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Blog

Check out 'Ask Joan', a video blog where writer and teacher Joan Dempsey answers writer's questions about the art and craft of writing and revision.

Cut Clutter from Your Writing

Joan Dempsey

We all write.

Reports. E-mails. White papers. Grants. Letters. Blog posts. Articles. Briefs. Stories. Novels. Biographies. Histories. Memoirs …

When we write, we sometimes feel uncertain. One way we cope is to add qualifiers to our sentences.

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How to Gain Confidence So You Can Stop Continually Revising Chapter One

Joan Dempsey

The answers I share here are necessarily short and sweet, and far from comprehensive.

What other suggestions do you have that might help Mary and others stop obsessing about the first chapter? Share your thoughts in the comments area below.

Do you worry that your writing isn't any good?

Check out the free Revise With Confidence Video Series. Click on the video below to learn more.

If you found this episode helpful, please share it!

 

Dialogue, Scenes & Character in Memoir

Joan Dempsey

The answers I share here are necessarily short and sweet, and far from comprehensive. Feel free to share additional thoughts about this topic in the comments section below. Let's yak about writing!

Do you worry that your writing isn't any good?

Check out the free Revise With Confidence Video Series. Click on the video below to learn more.

If you found this episode helpful, please share!

 

Working with Readers

Joan Dempsey

There's nothing as valuable as long-term readers who have seen your work mature over time!

I know that many of you already have individual readers you turn to for your work, so chances are you already know the myriad benefits of those connections.

For those of you who don't yet have good readers, here's what their fresh perspective can offer - they easily see errors you have overlooked:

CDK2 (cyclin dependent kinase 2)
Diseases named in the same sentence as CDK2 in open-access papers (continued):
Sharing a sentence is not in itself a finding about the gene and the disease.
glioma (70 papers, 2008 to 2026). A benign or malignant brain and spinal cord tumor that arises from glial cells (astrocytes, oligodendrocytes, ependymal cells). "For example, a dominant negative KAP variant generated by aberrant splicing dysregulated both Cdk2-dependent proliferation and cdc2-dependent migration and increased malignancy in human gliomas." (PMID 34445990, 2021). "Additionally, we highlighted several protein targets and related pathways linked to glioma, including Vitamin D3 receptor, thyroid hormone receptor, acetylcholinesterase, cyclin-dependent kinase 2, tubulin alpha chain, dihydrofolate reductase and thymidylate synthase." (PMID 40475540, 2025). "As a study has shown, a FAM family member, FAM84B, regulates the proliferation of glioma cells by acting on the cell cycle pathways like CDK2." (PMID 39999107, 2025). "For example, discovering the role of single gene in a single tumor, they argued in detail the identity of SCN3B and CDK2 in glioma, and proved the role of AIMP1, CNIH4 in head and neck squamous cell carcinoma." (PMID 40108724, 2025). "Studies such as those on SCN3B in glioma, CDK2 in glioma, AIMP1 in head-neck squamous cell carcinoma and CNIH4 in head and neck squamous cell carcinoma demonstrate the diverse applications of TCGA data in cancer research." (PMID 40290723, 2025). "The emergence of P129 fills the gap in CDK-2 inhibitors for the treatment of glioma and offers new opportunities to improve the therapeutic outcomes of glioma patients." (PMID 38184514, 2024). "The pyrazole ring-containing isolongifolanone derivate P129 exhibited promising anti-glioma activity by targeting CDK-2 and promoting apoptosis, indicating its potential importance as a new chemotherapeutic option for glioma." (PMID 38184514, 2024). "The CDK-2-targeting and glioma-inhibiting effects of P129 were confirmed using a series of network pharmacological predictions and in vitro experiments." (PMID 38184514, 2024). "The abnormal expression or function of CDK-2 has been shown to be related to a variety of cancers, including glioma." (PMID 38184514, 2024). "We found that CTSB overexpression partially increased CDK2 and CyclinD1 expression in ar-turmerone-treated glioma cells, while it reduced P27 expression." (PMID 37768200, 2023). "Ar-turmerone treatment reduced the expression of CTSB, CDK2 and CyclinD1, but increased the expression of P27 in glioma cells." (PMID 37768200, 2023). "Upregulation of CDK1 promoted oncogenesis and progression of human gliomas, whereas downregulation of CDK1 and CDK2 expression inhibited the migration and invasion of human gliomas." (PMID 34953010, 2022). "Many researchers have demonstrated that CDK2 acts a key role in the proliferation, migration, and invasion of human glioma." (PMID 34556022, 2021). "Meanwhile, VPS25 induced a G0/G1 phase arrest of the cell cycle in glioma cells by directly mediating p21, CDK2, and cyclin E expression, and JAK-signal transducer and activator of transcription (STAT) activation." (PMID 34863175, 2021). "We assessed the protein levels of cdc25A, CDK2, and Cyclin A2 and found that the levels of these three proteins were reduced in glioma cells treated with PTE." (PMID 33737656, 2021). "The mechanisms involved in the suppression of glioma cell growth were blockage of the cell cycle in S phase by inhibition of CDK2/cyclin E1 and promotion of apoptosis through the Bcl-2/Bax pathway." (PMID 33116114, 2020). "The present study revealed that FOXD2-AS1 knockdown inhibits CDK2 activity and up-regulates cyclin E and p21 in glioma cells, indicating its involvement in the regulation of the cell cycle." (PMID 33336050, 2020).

• Continuity - they know that the red scarf on page 251 was green paisly on page 36
  • Incorrect words - they see that you really meant "flue" when you wrote "chimney flu"
  • Factual errors or tips- they tell you that a fully tatooed arm is called a "sleeve", and that text messaging wasn't yet a craze in the year 2000
  • Character issues - they alert you when you're not well-representing your younger self in a memoir, when you've made her passive and unsympathetic, or when your main fictional character does something ... well, out of character
  • Bad writing  - they tell you when your writing is just plain lousy
  • Implausible plot they "roll their eyes" in the margin when you've strained credulity with your plot, or gone on too long about something, or left out important chunks of necessary prose.

And so forth.

If you don't yet have readers, here are some ideas for where to find them:

  • Join a local Meet Up group.
  • Check your local library to see if they know of writers' groups.
  • Take courses - in person or online - and connect with your new colleagues.
  • Attend a writers' conference or retreat.
  • Find online forums where you can connect with other writers.

Find writers to be your readers. Writers will see things ordinary readers will not. And you can read for them in turn, which serves to elevate your own editing skills. Nothing improves your writing like having to critique someone else's work. If possible, find writers who are better than you are - you'll learn far more.

Get a diverse group, too. My readers include a non-fiction writer and teacher, two literary fiction writers (and teachers), a poet and yoga teacher, a memoirist who reads voraciously, and an essayist who's also a psychologist. Each bring slightly different perspectives (and yes, sometimes their opinions cancel each other out).

Actually, on that point, if I get competing opinions about the same issue or passage, what I take from this feedback is that something needs to be addressed in that section, whatever it may be. I always review, then, with a highly critical eye.

What do you need to know for working well with your readers? Check out this article.


Do you worry that your writing isn't any good?

Check out the free Revise With Confidence Video Series. Click on the video below to learn more.

If you found this post helpful, please share!